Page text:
M&I Data Services Inc. is introducing software designed to help financial institutions cross-sell through branches and call centers.
The software, BankerInsight, organizes information from bank data bases to give customer service representatives complete views of customer relationships. It also feeds bank employees product information and helps with sales pitches.
Similar software is offered by a variety of companies vying to capitalize on banks' increased interest in sales. According to a survey of 13 top U.S. banks by BT Alex. Brown, about 26% of 1997 bank technology spending has been aimed at increasing revenue. In 1995, only about 21% of technology dollars were devoted to revenue efforts.
Consultants familiar with BankerInsight said it is a dramatic improvement over Milwaukee-based M&I's previous generation of customer service software, which was based on the Microsoft DOS operating system.
Because M&I Data, a unit of $19 billion-asset Marshall & Ilsley Corp., operates a data processing service bureau that serves several hundred community banks, observers said BankerInsight should find plenty of willing users.
Bringing banks with over $5 billion of assets on board may prove a larger challenge.
"It's certainly conceivable that M&I will find a market beyond its own captive customer base," said William Bradway, research director at Meridien Research in Needham, Mass. But larger banks that do not use M&I's core processing system "are going to be a tougher sell," he said, because they have many more alternatives available to them.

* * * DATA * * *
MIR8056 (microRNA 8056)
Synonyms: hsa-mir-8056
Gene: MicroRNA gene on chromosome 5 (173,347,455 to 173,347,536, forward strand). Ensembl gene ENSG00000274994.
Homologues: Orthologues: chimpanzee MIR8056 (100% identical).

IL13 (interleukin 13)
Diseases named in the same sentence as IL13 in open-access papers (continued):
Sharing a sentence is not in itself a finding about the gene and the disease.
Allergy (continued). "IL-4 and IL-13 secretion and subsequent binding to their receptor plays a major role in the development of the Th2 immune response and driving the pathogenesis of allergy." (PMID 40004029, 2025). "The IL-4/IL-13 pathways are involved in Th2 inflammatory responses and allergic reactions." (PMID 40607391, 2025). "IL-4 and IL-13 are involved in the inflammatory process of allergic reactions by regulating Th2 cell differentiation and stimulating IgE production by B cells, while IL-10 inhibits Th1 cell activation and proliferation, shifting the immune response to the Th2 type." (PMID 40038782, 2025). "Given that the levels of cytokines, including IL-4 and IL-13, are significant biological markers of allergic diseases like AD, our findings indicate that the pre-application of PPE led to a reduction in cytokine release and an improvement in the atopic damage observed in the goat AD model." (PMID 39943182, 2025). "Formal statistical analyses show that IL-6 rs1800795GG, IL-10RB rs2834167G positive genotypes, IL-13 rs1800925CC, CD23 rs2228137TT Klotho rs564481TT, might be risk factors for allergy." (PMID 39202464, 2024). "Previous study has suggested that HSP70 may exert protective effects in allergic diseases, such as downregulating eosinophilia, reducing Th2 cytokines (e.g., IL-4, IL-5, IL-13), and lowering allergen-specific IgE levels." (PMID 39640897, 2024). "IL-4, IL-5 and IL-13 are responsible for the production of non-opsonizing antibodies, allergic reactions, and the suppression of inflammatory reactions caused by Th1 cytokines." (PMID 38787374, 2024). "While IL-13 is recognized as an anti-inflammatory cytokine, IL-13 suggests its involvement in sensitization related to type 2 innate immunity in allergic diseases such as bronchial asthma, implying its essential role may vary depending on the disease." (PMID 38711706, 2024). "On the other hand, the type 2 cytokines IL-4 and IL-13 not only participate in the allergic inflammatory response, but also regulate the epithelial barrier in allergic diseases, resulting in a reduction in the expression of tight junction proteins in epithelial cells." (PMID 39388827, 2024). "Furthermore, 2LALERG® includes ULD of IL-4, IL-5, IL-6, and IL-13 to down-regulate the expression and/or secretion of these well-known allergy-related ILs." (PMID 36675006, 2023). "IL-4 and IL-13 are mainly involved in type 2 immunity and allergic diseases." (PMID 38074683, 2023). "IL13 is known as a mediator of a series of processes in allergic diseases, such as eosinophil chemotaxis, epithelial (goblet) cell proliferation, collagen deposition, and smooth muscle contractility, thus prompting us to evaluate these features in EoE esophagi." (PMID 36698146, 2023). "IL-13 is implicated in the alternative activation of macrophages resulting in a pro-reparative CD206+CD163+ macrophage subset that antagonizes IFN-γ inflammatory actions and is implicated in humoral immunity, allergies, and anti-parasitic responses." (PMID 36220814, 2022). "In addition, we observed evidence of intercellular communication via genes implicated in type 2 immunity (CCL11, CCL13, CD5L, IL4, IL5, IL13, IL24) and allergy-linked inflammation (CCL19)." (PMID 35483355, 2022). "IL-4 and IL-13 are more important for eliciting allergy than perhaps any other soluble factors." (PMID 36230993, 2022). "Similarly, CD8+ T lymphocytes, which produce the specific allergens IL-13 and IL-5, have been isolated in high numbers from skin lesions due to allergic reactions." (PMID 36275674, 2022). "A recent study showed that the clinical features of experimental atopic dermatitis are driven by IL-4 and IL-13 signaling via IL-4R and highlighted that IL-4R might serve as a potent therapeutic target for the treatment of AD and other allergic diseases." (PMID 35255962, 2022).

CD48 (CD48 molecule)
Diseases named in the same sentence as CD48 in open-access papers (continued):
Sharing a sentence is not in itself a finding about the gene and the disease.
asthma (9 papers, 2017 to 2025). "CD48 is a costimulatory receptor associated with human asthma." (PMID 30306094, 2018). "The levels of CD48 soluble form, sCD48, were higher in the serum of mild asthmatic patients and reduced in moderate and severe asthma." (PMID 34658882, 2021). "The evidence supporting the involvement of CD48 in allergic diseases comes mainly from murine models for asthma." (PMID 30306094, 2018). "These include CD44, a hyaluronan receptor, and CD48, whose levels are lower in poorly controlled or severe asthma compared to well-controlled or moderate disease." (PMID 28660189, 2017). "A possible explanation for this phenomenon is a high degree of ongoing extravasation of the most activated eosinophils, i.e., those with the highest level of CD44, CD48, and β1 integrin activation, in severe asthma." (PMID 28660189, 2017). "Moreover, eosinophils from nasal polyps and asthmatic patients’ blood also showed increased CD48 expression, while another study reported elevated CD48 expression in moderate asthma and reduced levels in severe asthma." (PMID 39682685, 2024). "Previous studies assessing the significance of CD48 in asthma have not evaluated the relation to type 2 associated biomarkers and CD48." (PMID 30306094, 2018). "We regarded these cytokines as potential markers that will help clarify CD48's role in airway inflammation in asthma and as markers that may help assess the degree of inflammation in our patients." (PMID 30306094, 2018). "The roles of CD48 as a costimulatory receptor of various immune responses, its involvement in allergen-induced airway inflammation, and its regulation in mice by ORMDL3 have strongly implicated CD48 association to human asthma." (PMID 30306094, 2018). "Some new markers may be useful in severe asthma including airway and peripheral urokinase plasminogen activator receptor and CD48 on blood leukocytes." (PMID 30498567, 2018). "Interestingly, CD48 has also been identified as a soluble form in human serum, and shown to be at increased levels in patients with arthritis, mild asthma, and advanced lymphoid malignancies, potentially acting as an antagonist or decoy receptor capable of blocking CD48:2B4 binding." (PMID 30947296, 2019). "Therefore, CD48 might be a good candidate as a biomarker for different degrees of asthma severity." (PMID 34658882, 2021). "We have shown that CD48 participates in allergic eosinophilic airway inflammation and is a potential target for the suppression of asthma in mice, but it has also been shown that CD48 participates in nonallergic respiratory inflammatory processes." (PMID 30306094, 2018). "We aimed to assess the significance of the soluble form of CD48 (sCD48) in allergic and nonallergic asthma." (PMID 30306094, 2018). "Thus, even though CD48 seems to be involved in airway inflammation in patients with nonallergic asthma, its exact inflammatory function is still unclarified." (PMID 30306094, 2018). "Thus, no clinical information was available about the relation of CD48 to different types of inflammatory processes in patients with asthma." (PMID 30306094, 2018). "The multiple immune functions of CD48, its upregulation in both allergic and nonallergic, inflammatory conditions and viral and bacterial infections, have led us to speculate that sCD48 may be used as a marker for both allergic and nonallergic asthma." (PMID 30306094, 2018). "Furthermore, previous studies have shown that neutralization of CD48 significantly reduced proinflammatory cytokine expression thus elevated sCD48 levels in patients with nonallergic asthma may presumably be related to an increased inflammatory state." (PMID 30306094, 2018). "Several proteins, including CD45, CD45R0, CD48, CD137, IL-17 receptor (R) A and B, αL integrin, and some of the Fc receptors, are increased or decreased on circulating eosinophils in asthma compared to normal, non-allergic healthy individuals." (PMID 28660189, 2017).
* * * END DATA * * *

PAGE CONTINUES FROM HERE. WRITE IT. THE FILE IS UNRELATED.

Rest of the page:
The strength of BankerInsight is its "tight integration with the core processing service bureau business. M&I should have a real advantage over other vendors' solutions in that environment," Mr. Bradway added.
According to M&I executives, one BankerInsight feature worthy of note is its user interface. The company devoted hundreds of hours to researching the way customer service people use their software tools. BankerInsight is designed to let users fetch information while continuing dialogue with customers.
BankerInsight works best when linked to a data warehouse. The warehouse feeds the call center or branch application with information that can be used to determine what additional products a customer might use.
Notes on previous customer interactions are available through the system as well. If a customer requested mortgage information, for example, on a prior call, a bank employee would have access to that information.
When the software is installed at both branches and call centers, a bank can be certain it is providing consistent information and service through two of its most commonly used service channels.
"The system takes its cue from the convergence of call center and branches on the operations side," said Alfred S. Dominick Jr., president of M&I Data's retail product delivery group.